The only flume that operated along the Mendocino Coast wast at Rollerville. There were many flumes in the Sierras and club member Mike Aplet used to work on them. Vids of flumes are as rare as hen’s teeth. But, I have found one – of the last log flume in United States. Another coup!!!!!!
Neato freeto right?
Club Member Mike Aplet used to work for PG&E in the Sierras. Mike’s Facebook post that he sent me today says, “This pic is totally deja vu for me. It is one of the old canal/flume systems in the Sierra Nevada that has been converted to an ADA trail. I didn’t work this particular canal during my days at PG&E but many others exactly like it.”
Here’s the pic:
The Independence Trail in Nevada City
Thanks muchly Mike
Near Point Arena in the late 1860s timber men Stevens and Whitmore began to exploit about 7,000 acres of redwood timberland on the watershed of the Garcia River, some five bee-line miles inland from Point Arena. Their Garcia Mill cut 40,000 board feet per day, and in one eight month season produced eight million feet. The problem they faced was getting the lumber to market. They were stymied because they could not secure a right-of-way to build a railroad to the Point Arena wharf. The grades were too steep and attempts to haul by wagon had to be abandoned. Clever Mr. Stevens, however, had a neat solution; a transportation system with water power at the heart of it.
As usual there are not too many pics of the flume. Those we have are located on this and this page. Time rolls on and I now have another photo to add to the collection. Click on the photo to read the text at the bottom.
Flume using water from the Gualala River
What is a flume? A log flume is a flume specifically constructed to transport lumber and logs down mountainous terrain using flowing water.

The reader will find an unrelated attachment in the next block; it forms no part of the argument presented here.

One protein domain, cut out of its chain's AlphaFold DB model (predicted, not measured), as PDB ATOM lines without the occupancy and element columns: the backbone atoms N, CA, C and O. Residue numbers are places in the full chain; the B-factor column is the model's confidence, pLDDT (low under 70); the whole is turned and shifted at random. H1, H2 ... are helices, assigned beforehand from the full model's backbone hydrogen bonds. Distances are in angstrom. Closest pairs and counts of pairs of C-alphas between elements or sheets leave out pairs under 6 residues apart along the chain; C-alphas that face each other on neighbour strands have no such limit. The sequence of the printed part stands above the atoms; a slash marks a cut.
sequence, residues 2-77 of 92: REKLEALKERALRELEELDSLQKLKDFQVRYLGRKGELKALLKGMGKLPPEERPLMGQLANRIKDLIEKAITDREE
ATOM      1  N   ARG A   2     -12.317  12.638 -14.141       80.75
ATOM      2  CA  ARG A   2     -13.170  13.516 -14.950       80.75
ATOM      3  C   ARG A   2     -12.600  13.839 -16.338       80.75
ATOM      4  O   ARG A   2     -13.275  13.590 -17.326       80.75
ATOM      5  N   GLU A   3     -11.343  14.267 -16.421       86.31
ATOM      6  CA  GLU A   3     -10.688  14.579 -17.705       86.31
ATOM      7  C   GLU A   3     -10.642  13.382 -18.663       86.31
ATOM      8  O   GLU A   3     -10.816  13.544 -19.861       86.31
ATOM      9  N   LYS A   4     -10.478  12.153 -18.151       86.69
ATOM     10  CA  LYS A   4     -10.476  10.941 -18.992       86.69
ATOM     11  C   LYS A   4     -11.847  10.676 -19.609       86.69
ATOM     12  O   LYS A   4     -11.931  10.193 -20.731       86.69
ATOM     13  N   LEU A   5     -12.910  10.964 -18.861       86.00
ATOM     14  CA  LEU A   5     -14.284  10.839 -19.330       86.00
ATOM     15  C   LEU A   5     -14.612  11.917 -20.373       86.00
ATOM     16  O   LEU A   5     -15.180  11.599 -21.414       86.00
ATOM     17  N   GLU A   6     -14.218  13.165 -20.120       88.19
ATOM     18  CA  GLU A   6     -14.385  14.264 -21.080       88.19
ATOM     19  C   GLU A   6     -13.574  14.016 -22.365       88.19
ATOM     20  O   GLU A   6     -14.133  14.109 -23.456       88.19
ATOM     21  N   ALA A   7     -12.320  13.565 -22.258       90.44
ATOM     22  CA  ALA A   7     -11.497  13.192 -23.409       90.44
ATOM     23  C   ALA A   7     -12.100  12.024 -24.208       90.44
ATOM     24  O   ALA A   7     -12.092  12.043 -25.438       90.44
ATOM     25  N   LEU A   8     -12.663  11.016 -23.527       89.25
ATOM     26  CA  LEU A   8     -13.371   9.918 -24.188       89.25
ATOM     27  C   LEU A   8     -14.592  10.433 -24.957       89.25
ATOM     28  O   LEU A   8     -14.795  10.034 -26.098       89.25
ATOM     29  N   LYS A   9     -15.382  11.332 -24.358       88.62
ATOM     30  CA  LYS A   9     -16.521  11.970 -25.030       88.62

Where is Rollerville? Rollerville (sometimes called Flumeville) was just north of Point Arena. How did it get its name …….
The Garcia Mill was located up the Garcia River – it comes out to the sea at Gualala. A railroad wasn’t feasible to haul the cut lumber to the coast because of the terrain. Getting the lumber to close to the coast (six miles?) a flume was constructed. Here you can see the cut lumber being placed in the flume.
Loading lumber into the Rollerville Flume
The flume stopped in front of a 10o foot high hill. And, how did the lumber get transported from the bottom to the top? A gigantic 24 foot high water wheel powered a hoist.
24 foot high water wheel
Look very carefully at the photo above. In the middle of the wheel a man is standing.
What happened to the lumber when it got to the top of the hill? Horse and car was used to haul the lumber to the chute that took the lumber from the top of the cliff down to the waiting schooners.
Chute used by Garcia Mill